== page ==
Volume 10 Supplement 1
Systematic lymph node sampling at operation results in more node positive staging in NSCLC
© Whiteley et al. 2015
Published: 16 December 2015
It has been shown that the survival of patients with NSCLC is related to nodal involvement. Both BTS and SIGN guidelines recognise that simple nodal sampling is not adequate to accurately stage NSCLC and recommend at least systematic sampling of mediastinal nodes. In the West of Scotland all patients with node positive disease are considered for adjuvant chemotherapy. This requires accurate staging of lymph nodes.
We report on the nodal staging of all patients in 2012 and 2013 who underwent lung resection.
All patients who underwent surgery for NSCLC at The Golden Jubilee National Hospital in 2012 and 2013 were included. Data were collected on histological diagnosis, T and N staging from histology reports, the lymph nodes stations sampled at operation and the operating surgeon. Adequate lymph node sampling was considered to have been performed if more than three mediastinal lymph node stations were sampled, as this is a quality performance indicator set out by NHS Scotland.
583 patients underwent lung resection. There was no difference in the proportion of patients with nodal disease between operating consultant (p = 0.120). In this cohort, as the number of lymph node stations sampled increased, the proportion of node positive disease increased from 16% and 19% if only 1 or 2 lymph node stations were sampled respectively, to 42% node positive if more than 6 stations were sampled (p = 0.002). When 3 or more mediastinal lymph node stations were sampled, then the detection of nodal disease increased by 50% (p = 0.006).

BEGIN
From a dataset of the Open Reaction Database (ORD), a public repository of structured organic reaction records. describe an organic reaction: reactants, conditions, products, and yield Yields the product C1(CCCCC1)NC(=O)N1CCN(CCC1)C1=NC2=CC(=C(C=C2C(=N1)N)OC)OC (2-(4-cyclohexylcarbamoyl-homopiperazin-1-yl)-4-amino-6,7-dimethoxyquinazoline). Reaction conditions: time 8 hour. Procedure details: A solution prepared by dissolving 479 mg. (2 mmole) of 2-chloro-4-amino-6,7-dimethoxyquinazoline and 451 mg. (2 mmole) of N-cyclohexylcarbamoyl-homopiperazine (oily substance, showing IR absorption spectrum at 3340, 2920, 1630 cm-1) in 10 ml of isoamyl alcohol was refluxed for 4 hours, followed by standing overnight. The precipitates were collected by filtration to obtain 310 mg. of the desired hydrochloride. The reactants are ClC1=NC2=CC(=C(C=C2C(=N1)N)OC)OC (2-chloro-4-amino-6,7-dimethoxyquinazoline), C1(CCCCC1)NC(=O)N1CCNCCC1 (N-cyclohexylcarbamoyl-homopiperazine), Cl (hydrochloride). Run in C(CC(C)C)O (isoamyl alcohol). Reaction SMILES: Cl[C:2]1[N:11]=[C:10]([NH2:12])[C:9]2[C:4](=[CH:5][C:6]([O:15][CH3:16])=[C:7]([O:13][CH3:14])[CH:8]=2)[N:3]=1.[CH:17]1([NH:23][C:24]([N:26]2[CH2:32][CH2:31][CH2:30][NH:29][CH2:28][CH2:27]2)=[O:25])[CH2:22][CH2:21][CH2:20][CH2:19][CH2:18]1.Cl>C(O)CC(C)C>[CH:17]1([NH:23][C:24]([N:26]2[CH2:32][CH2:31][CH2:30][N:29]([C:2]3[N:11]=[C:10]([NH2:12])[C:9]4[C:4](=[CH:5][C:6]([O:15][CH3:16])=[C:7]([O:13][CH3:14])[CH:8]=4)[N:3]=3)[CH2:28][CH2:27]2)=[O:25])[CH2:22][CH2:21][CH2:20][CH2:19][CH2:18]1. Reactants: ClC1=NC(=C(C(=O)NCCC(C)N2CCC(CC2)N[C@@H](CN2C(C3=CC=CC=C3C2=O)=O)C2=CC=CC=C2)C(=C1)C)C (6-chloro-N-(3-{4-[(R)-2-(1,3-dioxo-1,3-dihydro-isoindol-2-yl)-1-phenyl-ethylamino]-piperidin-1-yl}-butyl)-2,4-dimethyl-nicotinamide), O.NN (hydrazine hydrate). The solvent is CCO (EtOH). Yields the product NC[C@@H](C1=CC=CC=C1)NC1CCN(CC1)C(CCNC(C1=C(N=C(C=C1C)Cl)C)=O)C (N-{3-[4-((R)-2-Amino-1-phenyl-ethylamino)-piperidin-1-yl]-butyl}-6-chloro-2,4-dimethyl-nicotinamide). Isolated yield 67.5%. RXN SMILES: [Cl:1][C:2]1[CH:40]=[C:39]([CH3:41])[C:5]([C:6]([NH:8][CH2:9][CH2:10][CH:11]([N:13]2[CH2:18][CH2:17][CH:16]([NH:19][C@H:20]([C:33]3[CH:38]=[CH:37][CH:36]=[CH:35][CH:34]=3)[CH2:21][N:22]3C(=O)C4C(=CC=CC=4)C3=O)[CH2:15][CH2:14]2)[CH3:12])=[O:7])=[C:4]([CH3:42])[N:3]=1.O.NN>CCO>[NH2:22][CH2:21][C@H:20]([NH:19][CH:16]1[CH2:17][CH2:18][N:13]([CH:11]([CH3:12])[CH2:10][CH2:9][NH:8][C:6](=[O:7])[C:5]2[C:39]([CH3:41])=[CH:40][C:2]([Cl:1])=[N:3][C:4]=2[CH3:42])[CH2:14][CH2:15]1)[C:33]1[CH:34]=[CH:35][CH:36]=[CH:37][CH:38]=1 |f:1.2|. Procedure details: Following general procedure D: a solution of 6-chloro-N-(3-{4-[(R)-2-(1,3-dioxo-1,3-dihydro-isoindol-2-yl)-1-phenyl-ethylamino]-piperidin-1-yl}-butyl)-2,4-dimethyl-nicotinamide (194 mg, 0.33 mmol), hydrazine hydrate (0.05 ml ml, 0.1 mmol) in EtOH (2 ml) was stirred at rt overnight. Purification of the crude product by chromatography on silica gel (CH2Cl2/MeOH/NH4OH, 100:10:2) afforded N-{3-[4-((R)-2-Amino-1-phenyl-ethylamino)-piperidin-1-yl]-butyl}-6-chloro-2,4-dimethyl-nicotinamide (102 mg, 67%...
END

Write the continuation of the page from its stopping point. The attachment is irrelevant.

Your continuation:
By sampling more mediastinal lymph nodes, more diseased lymph nodes were detected. This meant these patients were more accurately staged and considered for adjuvant chemotherapy, therefore potentially increasing their chances of survival.
This article is published under license to BioMed Central Ltd. This is an Open Access article distributed under the terms of the Creative Commons Attribution License (http://creativecommons.org/licenses/by/4.0), which permits unrestricted use, distribution, and reproduction in any medium, provided the original work is properly cited. The Creative Commons Public Domain Dedication waiver (http://creativecommons.org/publicdomain/zero/1.0/) applies to the data made available in this article, unless otherwise stated.